The more the current world drama unfolds, the more I am amazed by how closely we are following the path that the ancient Roman Empire followed toward its final collapse. Dmitry Orlov, another student of civilization collapse, seem to think in the same way. In a post on his blog, he notes how Julian Assange could be the first martyr for truth of modern times, he calls him "St. Julian." Says Orlov:

If all goes well, he (Julian Assange) will be released and reestablish himself as a media personality of great stature. And if everything goes badly and the Americans do get their hands on him and torture him to death, he will die as a martyr and live in public memory forever.

I don’t know whether Assange has been baptized, but a proper choice of saint for him would be St. Julian of Antioch, who was martyred during Emperor Diocletian’s persecution of Christians between 303 and 313 AD. Julian was stuffed into a sack filled with sand, vipers and scorpions and dumped in the sea. Diocletian’s initiative was a failure: the son of one of his lieutenants, Constantine, not only canceled the persecution of Christians but made Christianity into Roman Empire’s state religion. He then moved its capital to New Rome (Constantinople), abandoning Old Rome to languish in the Dark Ages while his New Rome went on for a thousand glorious years.

Should Julian Assange end up martyred by the Americans, we can expect a vaguely similar result: future generations of Americans will say: “There once was a great journalist by the name of Julian. He died as a martyr for the truth. It was a long time ago, and we don’t know what’s been happening to us since then, because all we have been hearing ever since have been nothing but lies…”


I think this post by Orlov goes to the heart of the matter. A civilization collapse is, in the end, a collapse of trust. An empire, a state, a family, any social structure, can be rich or poor, powerful or weak, new or old, happy or sad, but if there is no trust keeping it together it cannot exist for long, it is like a solid turning into a gas when the chemical bonds keeping the atoms together are not strong enough. It is what happened to the Roman Empire, it is what's happening to us. As Matthew says, "Every kingdom divided against itself is brought to desolation, and every city or house divided against itself shall not stand" (12:25).

Ultimately, trust is based on truth. Without truth, there cannot be trust. In Roman times, the fight of Christianity against the Empire of Lies was more than everything else a fight to rebuild trust by establishing a new truth, the revealed one. I wrote in a previous post that:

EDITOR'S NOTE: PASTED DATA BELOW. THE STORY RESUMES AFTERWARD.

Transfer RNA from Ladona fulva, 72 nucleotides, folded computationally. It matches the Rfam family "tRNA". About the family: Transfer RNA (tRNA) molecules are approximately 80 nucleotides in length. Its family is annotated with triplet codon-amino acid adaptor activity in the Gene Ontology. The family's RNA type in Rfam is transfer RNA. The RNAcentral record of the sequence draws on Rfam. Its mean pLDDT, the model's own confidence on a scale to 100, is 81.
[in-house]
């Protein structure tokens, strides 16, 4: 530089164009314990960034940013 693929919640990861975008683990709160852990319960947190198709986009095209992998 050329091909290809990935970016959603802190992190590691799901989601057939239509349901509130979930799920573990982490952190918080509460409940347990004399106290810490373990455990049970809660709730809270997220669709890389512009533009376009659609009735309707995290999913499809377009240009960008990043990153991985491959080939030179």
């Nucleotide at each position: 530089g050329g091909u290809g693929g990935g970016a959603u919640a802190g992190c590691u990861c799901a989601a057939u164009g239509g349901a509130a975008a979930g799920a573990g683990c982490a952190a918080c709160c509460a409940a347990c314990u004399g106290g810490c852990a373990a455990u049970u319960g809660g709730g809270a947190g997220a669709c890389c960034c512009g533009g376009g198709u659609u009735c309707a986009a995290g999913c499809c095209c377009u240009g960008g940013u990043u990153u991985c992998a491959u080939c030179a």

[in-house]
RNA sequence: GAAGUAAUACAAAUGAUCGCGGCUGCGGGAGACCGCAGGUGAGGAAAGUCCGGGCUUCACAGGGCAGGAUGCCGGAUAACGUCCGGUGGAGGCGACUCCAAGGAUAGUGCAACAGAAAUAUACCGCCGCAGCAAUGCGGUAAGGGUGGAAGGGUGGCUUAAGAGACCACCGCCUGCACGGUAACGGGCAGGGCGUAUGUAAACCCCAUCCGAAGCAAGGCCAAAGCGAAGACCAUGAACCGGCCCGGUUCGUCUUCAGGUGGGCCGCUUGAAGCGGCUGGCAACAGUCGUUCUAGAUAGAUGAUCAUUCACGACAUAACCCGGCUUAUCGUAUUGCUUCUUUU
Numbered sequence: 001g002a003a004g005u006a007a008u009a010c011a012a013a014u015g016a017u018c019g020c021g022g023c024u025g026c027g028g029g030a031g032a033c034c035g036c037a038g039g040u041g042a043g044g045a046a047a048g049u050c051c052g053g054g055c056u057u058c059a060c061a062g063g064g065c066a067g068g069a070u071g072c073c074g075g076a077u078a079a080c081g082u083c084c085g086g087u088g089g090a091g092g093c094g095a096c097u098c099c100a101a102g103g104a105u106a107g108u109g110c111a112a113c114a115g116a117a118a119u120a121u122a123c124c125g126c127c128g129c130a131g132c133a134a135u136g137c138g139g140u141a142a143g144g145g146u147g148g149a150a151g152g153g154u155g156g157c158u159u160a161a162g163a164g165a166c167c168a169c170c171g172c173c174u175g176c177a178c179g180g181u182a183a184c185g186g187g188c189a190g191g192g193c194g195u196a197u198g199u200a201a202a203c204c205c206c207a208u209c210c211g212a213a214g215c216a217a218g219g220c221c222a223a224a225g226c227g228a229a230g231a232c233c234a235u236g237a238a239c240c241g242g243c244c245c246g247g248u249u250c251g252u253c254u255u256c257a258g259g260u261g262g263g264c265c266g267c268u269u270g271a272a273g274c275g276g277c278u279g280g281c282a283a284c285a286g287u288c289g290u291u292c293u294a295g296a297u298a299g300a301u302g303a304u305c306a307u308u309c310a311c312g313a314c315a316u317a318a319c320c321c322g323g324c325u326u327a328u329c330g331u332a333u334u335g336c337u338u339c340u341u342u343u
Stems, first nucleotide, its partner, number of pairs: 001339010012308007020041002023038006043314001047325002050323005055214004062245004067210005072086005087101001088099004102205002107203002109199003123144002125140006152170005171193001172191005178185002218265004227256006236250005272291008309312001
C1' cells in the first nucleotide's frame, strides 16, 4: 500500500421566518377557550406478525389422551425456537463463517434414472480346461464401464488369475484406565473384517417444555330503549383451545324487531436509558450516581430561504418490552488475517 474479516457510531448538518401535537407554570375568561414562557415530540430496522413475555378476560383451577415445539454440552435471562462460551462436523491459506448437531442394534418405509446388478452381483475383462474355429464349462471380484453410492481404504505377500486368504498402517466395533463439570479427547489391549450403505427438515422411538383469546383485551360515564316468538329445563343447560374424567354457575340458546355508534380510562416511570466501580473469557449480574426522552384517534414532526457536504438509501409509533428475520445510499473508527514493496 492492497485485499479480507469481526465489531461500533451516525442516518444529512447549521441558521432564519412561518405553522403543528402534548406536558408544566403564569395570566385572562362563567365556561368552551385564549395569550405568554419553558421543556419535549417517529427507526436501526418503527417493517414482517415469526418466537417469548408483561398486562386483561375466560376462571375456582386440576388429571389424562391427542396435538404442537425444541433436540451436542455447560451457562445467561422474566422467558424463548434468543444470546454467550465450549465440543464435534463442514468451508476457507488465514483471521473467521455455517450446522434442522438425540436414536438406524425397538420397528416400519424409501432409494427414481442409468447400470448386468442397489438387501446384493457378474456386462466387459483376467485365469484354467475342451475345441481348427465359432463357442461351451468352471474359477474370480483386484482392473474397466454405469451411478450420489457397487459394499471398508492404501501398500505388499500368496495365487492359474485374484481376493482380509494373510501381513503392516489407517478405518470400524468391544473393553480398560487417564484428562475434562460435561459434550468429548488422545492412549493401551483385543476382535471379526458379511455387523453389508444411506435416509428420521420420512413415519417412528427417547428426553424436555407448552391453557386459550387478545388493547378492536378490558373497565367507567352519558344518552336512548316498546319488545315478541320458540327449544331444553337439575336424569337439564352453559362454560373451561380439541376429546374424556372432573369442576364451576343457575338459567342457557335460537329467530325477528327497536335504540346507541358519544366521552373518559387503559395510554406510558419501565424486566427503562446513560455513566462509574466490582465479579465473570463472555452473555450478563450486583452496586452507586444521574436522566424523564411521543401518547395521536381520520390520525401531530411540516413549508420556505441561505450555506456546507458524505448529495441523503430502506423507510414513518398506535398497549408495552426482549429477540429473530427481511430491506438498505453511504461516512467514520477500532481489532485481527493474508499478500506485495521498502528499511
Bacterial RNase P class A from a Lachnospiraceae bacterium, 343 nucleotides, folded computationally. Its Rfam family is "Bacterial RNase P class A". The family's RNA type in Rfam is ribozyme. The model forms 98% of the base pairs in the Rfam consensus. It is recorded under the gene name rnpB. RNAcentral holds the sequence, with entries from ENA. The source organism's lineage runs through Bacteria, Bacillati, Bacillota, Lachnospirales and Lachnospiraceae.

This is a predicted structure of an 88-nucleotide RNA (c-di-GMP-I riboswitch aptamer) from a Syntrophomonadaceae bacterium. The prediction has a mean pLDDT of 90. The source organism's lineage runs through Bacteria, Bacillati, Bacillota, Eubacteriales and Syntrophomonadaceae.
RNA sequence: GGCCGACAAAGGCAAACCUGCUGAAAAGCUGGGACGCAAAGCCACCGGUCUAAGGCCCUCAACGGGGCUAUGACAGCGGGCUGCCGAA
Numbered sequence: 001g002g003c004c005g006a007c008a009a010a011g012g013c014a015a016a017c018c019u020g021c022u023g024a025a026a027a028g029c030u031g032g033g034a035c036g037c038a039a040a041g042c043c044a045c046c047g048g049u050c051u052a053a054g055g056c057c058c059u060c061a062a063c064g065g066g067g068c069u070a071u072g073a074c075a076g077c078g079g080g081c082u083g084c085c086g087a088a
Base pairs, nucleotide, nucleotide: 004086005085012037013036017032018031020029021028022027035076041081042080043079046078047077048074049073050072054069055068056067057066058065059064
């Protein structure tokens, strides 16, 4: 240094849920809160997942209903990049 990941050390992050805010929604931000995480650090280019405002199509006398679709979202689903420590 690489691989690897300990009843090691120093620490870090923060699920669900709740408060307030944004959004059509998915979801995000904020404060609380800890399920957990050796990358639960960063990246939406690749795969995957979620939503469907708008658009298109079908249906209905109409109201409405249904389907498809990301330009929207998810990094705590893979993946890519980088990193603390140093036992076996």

Augustine and other early Christian fathers were engaged, first of all, in an epistemological revolution. Paulus of Tarsus had already understood this point when he had written: "now we see as in a mirror, darkly, then we'll see face to face." It was the problem of truth; how to see it? How to determine it? In the traditional view, truth was reported by a witness who could be trusted. The Christian epistemology started from that, to build up the concept of truth as the result divine revelation. The Christians were calling God himself as witness.
In the name of truth, the Christian martyrs (a Greek term meaning "witness") were willing to give their life, to die vilified and tortured in the most gruesome manners. It was the courage of the early martyrs that eventually brought down the zombie creature that the once great Roman Empire had become.

And now? We are rapidly entering a phase when the lies told to us by our governments and our elites are so huge, so pervasive, so blatant to qualify as diabolical. But in the great confusion of our times even the good among us are confused, they can't discern the truth anymore. And the time may have come when we need a new generation of Martyrs for truth is needed.




Thursday, May 2, 2019

Climate Science Deniers Start Feeling the Heat. Now it is Foot-Dragging Time!


Greta Thunberg is both a cause and an effect in the great shift that's ongoing in the public opinion about climate change. Climate science deniers are feeling the pressure and they are preparing to change their strategy. No more denying that AGW exists and that it is a danger for all of us. It is time to move to foot-dragging for profit. 



A post by Tim Ball on the despicable WUWT blog is well worth reading because it summarizes the plight of climate science deniers in the current debate. Ball says that he calls it quits because:

"you are asking people to believe that a small group of people managed to deceive the world into believing that a trace gas (0.04% of the total atmosphere) was changing the entire climate because of humans. In addition, that group convinced many others to participate in the deception. The public view is that deceiving so many is just not possible. "
Stark clear: Ball perfectly summarizes the problem for him and his band of science-deniers: how could anyone believe what they are saying? With Greta Thunberg bursting into the debate, their position is rapidly becoming untenable. So, they are shifting away from discussing whether AGW exists or not. Ball says,